Alternative Hypothesis              Conclusion
Standard Deviation != 0.100            ACCEPTED
Standard Deviation  < 0.100            ACCEPTED
Standard Deviation  > 0.100            REJECTED
```

In this case we are testing whether the sample standard deviation is 0.1, and the null-hypothesis is rejected, so we conclude that the standard deviation is not 0.1.

For an alternative example, consider the silicon wafer data again from the NIST/SEMATECH e-Handbook of Statistical Methods.. In this scenario a supplier of 100 ohm.cm silicon wafers claims that his fabrication process can produce wafers with sufficient consistency so that the standard deviation of resistivity for the lot does not exceed 10 ohm.cm. A sample of N = 10 wafers taken from the lot has a standard deviation of 13.97 ohm.cm, and the question we ask ourselves is "Is the suppliers claim correct?".

The program output now looks like this:

```______________________________________________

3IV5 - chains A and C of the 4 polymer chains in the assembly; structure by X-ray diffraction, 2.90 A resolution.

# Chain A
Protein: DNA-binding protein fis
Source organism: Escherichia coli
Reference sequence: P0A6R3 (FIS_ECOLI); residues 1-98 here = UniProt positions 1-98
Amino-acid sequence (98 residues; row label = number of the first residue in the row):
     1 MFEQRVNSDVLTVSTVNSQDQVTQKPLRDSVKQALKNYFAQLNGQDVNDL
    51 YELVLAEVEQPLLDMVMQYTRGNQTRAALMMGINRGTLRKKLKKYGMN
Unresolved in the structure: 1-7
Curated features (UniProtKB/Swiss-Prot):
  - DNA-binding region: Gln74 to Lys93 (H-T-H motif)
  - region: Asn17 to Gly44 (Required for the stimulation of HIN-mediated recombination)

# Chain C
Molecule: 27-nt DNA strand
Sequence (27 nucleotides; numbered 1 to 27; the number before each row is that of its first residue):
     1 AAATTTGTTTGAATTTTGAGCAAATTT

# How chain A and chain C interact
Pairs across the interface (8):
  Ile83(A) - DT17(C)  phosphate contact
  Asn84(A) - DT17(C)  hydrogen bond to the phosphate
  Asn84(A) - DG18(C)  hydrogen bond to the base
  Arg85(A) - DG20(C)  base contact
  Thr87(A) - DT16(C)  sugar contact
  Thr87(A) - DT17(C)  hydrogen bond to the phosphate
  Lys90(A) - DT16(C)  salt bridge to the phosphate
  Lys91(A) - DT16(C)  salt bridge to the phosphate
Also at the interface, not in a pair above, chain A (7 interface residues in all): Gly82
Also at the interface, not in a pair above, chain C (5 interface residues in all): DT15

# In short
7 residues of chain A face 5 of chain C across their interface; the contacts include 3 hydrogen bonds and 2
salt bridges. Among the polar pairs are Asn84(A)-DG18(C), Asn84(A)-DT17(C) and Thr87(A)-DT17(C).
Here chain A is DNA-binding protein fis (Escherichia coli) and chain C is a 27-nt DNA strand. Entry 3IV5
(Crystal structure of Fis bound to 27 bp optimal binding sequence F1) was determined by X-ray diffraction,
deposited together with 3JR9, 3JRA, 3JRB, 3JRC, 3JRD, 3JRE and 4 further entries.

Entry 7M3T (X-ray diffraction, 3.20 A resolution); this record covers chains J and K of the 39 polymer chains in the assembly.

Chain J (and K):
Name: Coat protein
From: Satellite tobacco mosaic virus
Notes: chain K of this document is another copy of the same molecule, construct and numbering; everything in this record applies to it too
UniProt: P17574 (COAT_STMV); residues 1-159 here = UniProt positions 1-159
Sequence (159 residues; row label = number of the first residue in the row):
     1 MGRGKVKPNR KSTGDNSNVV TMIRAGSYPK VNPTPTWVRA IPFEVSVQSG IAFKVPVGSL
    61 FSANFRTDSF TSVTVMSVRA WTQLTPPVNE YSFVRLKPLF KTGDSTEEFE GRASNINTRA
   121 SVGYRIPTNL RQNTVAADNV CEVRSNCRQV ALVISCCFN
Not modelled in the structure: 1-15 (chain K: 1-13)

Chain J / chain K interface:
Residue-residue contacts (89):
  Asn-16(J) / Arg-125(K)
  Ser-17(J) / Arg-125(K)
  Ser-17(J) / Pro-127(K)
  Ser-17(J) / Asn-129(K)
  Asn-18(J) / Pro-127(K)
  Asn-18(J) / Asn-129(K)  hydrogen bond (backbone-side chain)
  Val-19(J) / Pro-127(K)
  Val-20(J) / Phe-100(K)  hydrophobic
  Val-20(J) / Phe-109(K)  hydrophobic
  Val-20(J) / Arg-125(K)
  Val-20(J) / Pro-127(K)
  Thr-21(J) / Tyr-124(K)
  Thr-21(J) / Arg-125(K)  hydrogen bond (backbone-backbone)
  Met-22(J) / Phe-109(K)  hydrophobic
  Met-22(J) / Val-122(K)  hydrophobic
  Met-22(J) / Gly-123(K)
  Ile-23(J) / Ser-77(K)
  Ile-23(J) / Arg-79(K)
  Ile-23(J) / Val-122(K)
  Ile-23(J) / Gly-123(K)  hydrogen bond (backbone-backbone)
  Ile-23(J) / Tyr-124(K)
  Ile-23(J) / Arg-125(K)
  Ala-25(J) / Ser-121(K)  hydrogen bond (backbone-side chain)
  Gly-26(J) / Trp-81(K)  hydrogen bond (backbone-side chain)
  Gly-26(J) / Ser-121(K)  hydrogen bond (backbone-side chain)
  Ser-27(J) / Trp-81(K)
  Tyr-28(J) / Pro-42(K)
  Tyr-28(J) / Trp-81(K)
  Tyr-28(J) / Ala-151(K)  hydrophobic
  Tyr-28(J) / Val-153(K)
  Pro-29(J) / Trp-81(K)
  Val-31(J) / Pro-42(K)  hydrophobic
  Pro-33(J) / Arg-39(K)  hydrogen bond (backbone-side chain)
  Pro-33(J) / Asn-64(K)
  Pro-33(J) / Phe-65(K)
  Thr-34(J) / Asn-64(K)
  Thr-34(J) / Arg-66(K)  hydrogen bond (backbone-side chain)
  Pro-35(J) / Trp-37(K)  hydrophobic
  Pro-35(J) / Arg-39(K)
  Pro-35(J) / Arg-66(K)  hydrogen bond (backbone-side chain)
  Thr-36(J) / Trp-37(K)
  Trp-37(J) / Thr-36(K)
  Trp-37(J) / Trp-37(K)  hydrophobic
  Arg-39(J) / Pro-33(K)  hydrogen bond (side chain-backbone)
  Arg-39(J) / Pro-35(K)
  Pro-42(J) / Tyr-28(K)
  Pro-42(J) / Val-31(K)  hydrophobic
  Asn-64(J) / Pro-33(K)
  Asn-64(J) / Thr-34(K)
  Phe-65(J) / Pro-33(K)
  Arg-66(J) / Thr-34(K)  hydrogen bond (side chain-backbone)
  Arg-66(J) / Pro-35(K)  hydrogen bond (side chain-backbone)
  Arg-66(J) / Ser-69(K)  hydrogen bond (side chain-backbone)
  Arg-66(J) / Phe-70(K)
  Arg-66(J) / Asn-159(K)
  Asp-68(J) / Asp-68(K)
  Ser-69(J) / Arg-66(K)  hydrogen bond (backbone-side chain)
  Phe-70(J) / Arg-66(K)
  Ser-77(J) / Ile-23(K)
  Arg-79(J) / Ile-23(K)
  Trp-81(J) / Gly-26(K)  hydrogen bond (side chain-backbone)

Chi Squared test for sample standard deviation
______________________________________________

Number of Observations                                 =  10
Sample Standard Deviation                              =  13.97000
Expected True Standard Deviation                       =  10.00000

Test Statistic                                         =  17.56448
CDF of test statistic:                                 =  9.594e-001
Upper Critical Value at alpha:                         =  1.692e+001
Upper Critical Value at alpha/2:                       =  1.902e+001
Lower Critical Value at alpha:                         =  3.325e+000
Lower Critical Value at alpha/2:                       =  2.700e+000

Results for Alternative Hypothesis and alpha           =  0.0500

Alternative Hypothesis              Conclusion
Standard Deviation != 10.000            REJECTED
Standard Deviation  < 10.000            REJECTED
Standard Deviation  > 10.000            ACCEPTED
```

In this case, our null-hypothesis is that the standard deviation of the sample is less than 10: this hypothesis is rejected in the analysis above, and so we reject the manufacturers claim.

 Copyright © 2006-2019 Nikhar Agrawal, Anton Bikineev, Paul A. Bristow, Marco Guazzone, Christopher Kormanyos, Hubert Holin, Bruno Lalande, John Maddock, Jeremy Murphy, Matthew Pulver, Johan Råde, Gautam Sewani, Benjamin Sobotta, Nicholas Thompson, Thijs van den Berg, Daryle Walker and Xiaogang Zhang Distributed under the Boost Software License, Version 1.0. (See accompanying file LICENSE_1_0.txt or copy at http://www.boost.org/LICENSE_1_0.txt)